During the Great Depression in the early 1930’s people thought that many banks were going to fail. They were afraid they would lose their money so they went in mass to take it out, in what is known as a run on the banks. The government closed the banks to protect them from angry depositors who wanted their money back. Throughout history, governments have acted to protect the interests of banks and the wealthy people who own them, not the interests of depositors or box holders.

In a time of emergency, people will have no recourse if access to their safe deposit box and bank accounts is denied. If they are keeping money in a bank that would be needed in an emergency or in a time when credit is no longer free flowing, they may not be able to get it out of the bank. The emergency may occur at night or on a weekend or holiday when the bank is closed.

The solution is to take emergency cash or valuables out of the safe deposit box or bank account and secure them somewhere else, like in a home safe. An even better idea may be to close the safe deposit box account completely, letting someone else entertain the illusion of safety.



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This entry was posted in Buffalo, Bullion, Coin, Dollar, Eagle, Federal Reserve, Gold, Gold to Silver Ratio, Government, Investment, Maple, Palladium, Peso, Philharmonic, Platinum, Silver, Tax. Bookmark the permalink.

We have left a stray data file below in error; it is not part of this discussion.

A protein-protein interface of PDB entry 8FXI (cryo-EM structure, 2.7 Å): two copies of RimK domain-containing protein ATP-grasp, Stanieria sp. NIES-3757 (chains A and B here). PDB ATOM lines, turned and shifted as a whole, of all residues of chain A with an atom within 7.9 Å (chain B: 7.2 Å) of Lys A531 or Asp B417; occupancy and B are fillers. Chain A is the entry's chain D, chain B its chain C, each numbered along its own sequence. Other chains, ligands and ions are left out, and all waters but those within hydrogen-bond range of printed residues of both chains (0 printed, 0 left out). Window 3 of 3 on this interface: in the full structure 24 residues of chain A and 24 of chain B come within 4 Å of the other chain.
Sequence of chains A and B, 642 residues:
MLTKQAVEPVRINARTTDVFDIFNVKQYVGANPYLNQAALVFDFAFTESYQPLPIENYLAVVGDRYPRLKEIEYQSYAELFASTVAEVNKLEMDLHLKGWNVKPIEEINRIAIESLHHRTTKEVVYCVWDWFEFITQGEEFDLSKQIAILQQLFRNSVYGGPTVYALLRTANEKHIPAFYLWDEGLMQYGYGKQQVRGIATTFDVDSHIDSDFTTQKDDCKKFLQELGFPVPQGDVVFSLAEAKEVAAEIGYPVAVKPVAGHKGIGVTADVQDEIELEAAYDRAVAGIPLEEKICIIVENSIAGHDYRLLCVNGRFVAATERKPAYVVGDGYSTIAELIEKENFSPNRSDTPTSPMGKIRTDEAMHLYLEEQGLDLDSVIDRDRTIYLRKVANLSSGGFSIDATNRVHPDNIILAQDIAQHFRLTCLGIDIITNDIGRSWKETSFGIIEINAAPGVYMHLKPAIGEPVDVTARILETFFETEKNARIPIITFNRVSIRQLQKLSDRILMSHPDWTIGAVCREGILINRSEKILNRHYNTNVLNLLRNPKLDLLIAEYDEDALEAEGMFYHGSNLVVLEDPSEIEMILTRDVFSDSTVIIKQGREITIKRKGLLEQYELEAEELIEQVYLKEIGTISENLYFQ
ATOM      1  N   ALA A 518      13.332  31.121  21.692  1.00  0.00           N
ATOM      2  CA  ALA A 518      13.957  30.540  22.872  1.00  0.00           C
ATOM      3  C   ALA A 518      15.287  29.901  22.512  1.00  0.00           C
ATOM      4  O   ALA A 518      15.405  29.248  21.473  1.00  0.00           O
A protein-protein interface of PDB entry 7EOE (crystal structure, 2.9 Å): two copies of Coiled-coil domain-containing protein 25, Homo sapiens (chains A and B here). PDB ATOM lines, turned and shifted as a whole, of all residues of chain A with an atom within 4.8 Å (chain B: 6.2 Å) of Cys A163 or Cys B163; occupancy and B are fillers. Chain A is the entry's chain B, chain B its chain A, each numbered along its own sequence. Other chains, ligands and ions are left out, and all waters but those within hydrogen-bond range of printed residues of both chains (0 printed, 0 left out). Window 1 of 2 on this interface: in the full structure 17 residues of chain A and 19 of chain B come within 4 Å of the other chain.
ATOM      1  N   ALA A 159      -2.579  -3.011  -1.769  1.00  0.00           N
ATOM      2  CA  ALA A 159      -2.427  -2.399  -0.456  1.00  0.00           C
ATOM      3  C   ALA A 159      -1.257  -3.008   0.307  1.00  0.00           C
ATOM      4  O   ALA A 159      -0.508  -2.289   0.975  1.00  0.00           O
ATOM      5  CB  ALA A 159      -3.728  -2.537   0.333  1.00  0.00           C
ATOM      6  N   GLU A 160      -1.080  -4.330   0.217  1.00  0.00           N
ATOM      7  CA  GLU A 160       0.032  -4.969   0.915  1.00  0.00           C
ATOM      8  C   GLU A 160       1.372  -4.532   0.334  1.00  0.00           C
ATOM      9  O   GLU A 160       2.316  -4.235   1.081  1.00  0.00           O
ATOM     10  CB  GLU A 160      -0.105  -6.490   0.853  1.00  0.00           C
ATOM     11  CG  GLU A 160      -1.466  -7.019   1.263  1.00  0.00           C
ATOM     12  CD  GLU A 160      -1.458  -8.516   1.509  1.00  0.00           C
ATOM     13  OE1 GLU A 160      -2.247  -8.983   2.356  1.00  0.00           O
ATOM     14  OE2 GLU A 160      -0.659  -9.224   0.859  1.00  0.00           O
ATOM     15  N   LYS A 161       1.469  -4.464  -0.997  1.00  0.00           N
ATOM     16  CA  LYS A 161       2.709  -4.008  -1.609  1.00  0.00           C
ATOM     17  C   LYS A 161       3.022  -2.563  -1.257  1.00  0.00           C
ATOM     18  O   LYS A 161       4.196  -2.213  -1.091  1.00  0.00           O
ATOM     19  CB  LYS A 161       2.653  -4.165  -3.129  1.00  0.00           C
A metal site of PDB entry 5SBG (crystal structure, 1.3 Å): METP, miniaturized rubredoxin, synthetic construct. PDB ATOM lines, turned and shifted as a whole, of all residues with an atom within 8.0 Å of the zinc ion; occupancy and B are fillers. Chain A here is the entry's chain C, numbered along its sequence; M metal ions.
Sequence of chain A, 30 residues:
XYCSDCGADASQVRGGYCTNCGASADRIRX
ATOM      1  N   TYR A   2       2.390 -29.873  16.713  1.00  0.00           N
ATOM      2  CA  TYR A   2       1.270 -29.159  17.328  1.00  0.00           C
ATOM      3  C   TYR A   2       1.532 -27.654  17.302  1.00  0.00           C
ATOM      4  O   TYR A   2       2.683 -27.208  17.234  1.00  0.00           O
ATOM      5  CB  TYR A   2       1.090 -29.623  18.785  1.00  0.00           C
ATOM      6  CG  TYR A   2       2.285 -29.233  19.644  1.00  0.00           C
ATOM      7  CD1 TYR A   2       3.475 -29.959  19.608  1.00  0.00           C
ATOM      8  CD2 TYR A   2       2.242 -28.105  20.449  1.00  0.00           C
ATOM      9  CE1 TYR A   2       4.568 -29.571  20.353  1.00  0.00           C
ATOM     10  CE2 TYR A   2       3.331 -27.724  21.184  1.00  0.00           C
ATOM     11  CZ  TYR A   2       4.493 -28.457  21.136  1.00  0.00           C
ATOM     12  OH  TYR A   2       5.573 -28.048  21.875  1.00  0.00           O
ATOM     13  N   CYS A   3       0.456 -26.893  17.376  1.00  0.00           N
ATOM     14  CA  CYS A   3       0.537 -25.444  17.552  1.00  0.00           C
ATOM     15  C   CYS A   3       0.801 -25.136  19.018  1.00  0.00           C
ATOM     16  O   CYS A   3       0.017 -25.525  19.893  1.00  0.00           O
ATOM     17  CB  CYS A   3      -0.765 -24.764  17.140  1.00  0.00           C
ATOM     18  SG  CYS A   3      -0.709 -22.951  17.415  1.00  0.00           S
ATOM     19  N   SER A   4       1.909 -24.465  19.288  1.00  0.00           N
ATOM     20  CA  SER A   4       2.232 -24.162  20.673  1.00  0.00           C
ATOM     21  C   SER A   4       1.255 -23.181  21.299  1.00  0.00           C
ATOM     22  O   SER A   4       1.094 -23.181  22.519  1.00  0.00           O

3 Responses to Where Not To Store Your Precious Metals

  1. tim says:

    Thanks. I was not aware of the DHS order. Regardless of the DHS and bank regulations, anything that is considered “emergency supplies” should not be kept in any location that one does not have physical control over. Even something as mundane as a power outage (due to natural disaster or human failure) can keep ATM machines down … not to mention the potential for banks staying closed. In a short-term emergency, offering a bundle of $20’s in return for assistance will motivate folks far better than having a wallet full of credit cards. This is common sense that anyone can appreciate, even those with a tendancy to ignore the critical issues of the economy. Keep cash, precious metals, ANYTHING that one might need in an emergency … close at hand. For longer-term crisis situations, the bundle of $20s will be meaningless … silver seems to me to be the way to go. Thanks for the blog, keep up the work.

  2. Goldbull says:

    Inaccurate article. The Patriot Act does not even mention safe deposit boxes. And this so-call in-house memo is just rumor being spread by fear-mongers and silly conspiracy theorists. There is no evidence of any such memos circulating around. And in most cases a home safe is definitely not a more secure place than a safe deposit box. Bad advice given in this article.

  3. John Weltsch says:

    Mr. Goldbull, your CFR (Council on Foreign relations) membership and your CIA membership could be in Jeopardy, your disinformation dialog is not convincing & therefore you failed in your duty to the brethren, you better go desecrate an Altar somewhere to make up for it, everybody knows what thew Fed did in the 30’s, I wish everyone understood the relationship between the Fed, JFK & Lincoln……………